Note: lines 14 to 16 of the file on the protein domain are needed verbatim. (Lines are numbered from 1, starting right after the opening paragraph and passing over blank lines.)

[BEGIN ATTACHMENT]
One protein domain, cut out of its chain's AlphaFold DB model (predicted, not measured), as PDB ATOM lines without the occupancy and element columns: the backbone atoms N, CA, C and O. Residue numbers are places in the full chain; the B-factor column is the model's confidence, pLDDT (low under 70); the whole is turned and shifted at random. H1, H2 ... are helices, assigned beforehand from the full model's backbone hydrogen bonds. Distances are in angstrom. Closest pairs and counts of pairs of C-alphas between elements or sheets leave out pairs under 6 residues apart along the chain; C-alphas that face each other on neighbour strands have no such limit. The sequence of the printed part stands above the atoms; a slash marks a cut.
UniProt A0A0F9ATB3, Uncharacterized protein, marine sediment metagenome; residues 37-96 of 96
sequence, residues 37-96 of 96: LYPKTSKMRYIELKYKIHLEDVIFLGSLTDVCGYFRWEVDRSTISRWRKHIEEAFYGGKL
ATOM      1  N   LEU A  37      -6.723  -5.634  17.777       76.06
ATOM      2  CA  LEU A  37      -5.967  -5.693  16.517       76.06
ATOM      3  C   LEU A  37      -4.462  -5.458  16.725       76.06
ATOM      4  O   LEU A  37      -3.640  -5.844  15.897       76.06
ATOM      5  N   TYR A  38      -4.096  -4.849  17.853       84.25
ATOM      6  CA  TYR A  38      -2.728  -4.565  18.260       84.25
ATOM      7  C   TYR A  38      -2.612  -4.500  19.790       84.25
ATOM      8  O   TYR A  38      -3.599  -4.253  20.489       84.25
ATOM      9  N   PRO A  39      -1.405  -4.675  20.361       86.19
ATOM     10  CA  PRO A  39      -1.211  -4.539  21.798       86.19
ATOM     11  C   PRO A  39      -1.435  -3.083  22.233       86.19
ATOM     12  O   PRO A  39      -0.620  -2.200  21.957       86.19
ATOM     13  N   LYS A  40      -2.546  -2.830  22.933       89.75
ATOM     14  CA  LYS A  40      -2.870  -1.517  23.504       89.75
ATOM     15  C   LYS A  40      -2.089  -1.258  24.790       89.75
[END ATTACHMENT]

ATOM     12  O   PRO A  39      -0.620  -2.200  21.957       86.19
ATOM     13  N   LYS A  40      -2.546  -2.830  22.933       89.75
ATOM     14  CA  LYS A  40      -2.870  -1.517  23.504       89.75